Beetles in western Canada are getting smaller as the average temperature increases. A professor at the University of British Columbia, Michelle Tseng, involved her undergraduate students in a data-intensive project to see how beetles over the past century have changed in relation to climate. They dug into the scientific literature, and most invaluably, the university’s extensive beetle collection. Both the literature and natural data agree that beetles, particularly large ones, have been shrinking recently.
Video credits: UBC Public Affaires.
Michelle Tseng and her students dove into the scientific literature first. They looked at published laboratory studies on the temperature effects on insects. It turns out that 19 of 22 beetle species shrank when raised in warmer temperatures. Ground beetles shrunk 1% for every 1 °C increase in temperature.
Next, the researchers turned more locally. UBC’s Beaty Biodiversity Museum collection contains thousands of beetles that have been collected since 1910. The students took pictures of more than 6,500 beetles from eight different species that hail from the Okanagan and the Lower Mainland. The students measured the length of the beetles’ hard wing cover, the elytra, and compared it with climate information over the past 40 and 100 years. The temperature in the Lower Mainland has increased by 1.6 °C (2.9 °F) and the Okanagan has increased by 2.25 °C (4 °F) in fall temperatures over the past 45 years.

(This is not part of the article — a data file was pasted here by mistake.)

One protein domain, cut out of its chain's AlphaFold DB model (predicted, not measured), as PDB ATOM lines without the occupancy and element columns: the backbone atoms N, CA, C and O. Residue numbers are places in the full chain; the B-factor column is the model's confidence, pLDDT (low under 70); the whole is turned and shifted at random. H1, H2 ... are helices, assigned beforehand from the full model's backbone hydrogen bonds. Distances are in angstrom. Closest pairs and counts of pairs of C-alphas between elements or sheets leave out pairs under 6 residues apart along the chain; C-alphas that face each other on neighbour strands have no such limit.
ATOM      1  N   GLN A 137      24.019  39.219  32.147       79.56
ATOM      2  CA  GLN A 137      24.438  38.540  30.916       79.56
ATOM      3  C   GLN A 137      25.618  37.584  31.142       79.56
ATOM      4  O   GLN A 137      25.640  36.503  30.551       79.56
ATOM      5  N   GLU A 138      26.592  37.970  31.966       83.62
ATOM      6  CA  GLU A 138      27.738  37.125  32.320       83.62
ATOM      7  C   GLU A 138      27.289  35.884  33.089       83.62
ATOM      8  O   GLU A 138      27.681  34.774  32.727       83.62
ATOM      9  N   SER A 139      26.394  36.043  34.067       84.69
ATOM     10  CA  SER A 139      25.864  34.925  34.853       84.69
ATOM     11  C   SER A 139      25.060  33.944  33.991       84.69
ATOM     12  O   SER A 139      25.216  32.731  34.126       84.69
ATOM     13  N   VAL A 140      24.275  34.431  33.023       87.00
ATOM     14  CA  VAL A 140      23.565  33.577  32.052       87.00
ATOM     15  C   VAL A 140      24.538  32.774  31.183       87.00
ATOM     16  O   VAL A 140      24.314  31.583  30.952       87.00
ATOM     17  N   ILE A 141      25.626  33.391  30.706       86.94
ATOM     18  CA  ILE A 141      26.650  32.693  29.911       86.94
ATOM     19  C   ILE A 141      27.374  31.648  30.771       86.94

Five of the eight species studied have gotten smaller over the past 100 years. The largest beetles shrunk over a 45-year time span, while smaller beetles stayed more or less the same size. The difference was striking, the largest beetles shrunk by 20%. It may not seem like such a big deal if beetles or other animals get a bit smaller. However, they could have larger effects on their ecosystem such by provider fewer services due to their smaller size. For example, some species of beetles may eat fewer weeds if they are smaller.
This study shows that climate change can actually affect the size of organism. Animals are expected to respond to climate change in three possible ways– moving to different areas, changing their life stage timing, or getting smaller. This study is the first evidence of organisms found in nature.getting smaller in response to climate change. The lion’s share of the evidence so far comes from strictly regulated laboratory studies. The drawback of using collected specimens is that compared their size to climate is correlation. The comparison may ignore other factors that had an effect on size such as habitat, food, or predators. It’s hard to say for sure that temperature is the main culprit. However, since the controlled laboratory studies and more natural results agree, the case presented here is nonetheless pretty strong.
Journal reference: Tseng, M., Kaur, K.M., Soleimani Pari, S., Sarai, K., Chan, D., Yao, C.H., Porto, P., Toor, A., Toor, H.S. & Fograscher, K. Decreases in beetle body size linked to climate change and warming temperatures. Journal of Animal Ecology, n/a–n/a.
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